O_O and here I was complaining about low 70s yesterday lol
yep, actually it gets funny when some guys just cant pretend and looks obvious they are looking XD
Member Since: September 4, 2007 Posts: 36 Comments: 5223
666. tornadodude
1:02 AM GMT on January 17, 2010
Quoting JLPR:


Everything going nice...
I just stopped by considering its been awhile since I have been here
Vacations are nice, just sitting around doing nothing most days XD

how about you?


haha yeah I bet you are enjoying yourself :P

oh its going, just been cold and snowy, at one point we had 12 inches of snow on the ground with highs in the single digits. Makes walking to class quite miserable
Member Since: June 28, 2006 Posts: 25 Comments: 8360
665. tornadodude
1:01 AM GMT on January 17, 2010
just got feedback from one of my professors about setting something up at Purdue for Portlight, he said he can donate, plus help me get others involved and help me get a donation booth set up
Member Since: June 28, 2006 Posts: 25 Comments: 8360
664. JLPR
12:59 AM GMT on January 17, 2010
Quoting tornadodude:


now there is a stanger! how have you been? glad to see you on xD


Everything going nice...
I just stopped by considering its been awhile since I have been here
Vacations are nice, just sitting around doing nothing most days XD

how about you?
Member Since: September 4, 2007 Posts: 36 Comments: 5223
663. RMM34667
12:58 AM GMT on January 17, 2010
Rain finally reaching Tampa Bay.. and it's coming down in BUCKETS. But the wind seems to have settled. Glad we are getting this late. At least another Saturday wasn't wasted stuck in the house. And it is SO SO SOOOO nice to be out on the patio. Even my cat is happy to have the doors open!
Member Since: September 7, 2006 Posts: 5 Comments: 912
662. tornadodude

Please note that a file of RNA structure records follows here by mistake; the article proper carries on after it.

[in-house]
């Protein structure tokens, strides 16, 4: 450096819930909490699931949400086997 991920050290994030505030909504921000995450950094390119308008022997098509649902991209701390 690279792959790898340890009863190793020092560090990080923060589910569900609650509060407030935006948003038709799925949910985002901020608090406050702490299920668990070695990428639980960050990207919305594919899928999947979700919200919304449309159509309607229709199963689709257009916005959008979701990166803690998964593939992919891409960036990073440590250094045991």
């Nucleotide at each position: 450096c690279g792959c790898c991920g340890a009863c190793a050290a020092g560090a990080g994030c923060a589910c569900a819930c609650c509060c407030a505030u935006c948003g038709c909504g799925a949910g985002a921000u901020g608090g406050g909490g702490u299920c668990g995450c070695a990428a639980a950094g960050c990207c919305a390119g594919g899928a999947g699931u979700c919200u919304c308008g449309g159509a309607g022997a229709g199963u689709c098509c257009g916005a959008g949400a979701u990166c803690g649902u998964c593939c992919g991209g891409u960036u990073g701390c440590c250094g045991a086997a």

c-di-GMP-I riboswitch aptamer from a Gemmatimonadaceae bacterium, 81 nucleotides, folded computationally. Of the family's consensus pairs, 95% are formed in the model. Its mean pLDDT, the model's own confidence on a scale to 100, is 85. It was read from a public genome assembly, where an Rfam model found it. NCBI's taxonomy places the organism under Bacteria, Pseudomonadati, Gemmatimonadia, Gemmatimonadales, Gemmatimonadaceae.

12:55 AM GMT on January 17, 2010
Quoting JLPR:


You have no idea
Going to college is fun here, its so impressive its ridiculous lol XD


now there is a stanger! how have you been? glad to see you on xD
Member Since: June 28, 2006 Posts: 25 Comments: 8360
661. JLPR
12:54 AM GMT on January 17, 2010
howdy everyone =D
its been awhile
Member Since: September 4, 2007 Posts: 36 Comments: 5223
660. JLPR
12:54 AM GMT on January 17, 2010
Quoting tornadodude:


Puerto Rico has better women ;)


You have no idea
Going to college is fun here, its so impressive its ridiculous lol XD
Member Since: September 4, 2007 Posts: 36 Comments: 5223
659. PcolaDan
12:44 AM GMT on January 17, 2010
Now it's Peyton's turn (another NO connection).
Member Since: August 22, 2008 Posts: 12 Comments: 6010
658. tornadodude
12:42 AM GMT on January 17, 2010
Quoting PcolaDan:


Yea, I knew that. Don't understand changing it from meteorology to Puerto Rico though. ;)


Puerto Rico has better women ;)
Member Since: June 28, 2006 Posts: 25 Comments: 8360
657. PcolaDan
12:41 AM GMT on January 17, 2010
Quoting alaina1085:
WHOOO DAAATTT!!!!!


Looked like the Saints from the early pert of the season. They can win playing like that.
Member Since: August 22, 2008 Posts: 12 Comments: 6010
656. PcolaDan
12:40 AM GMT on January 17, 2010
Quoting tornadodude:


Actually, I have only changed it once. :P from meteorology to PR


Yea, I knew that. Don't understand changing it from meteorology to Puerto Rico though. ;)
Member Since: August 22, 2008 Posts: 12 Comments: 6010
655. Ossqss
12:31 AM GMT on January 17, 2010
Howdy again, I was hoping someone would let us know how the 500 peer reviewed skeptical items were wrong or how the founder of the weather channel was wrong and it ended up my expectation was wrong :)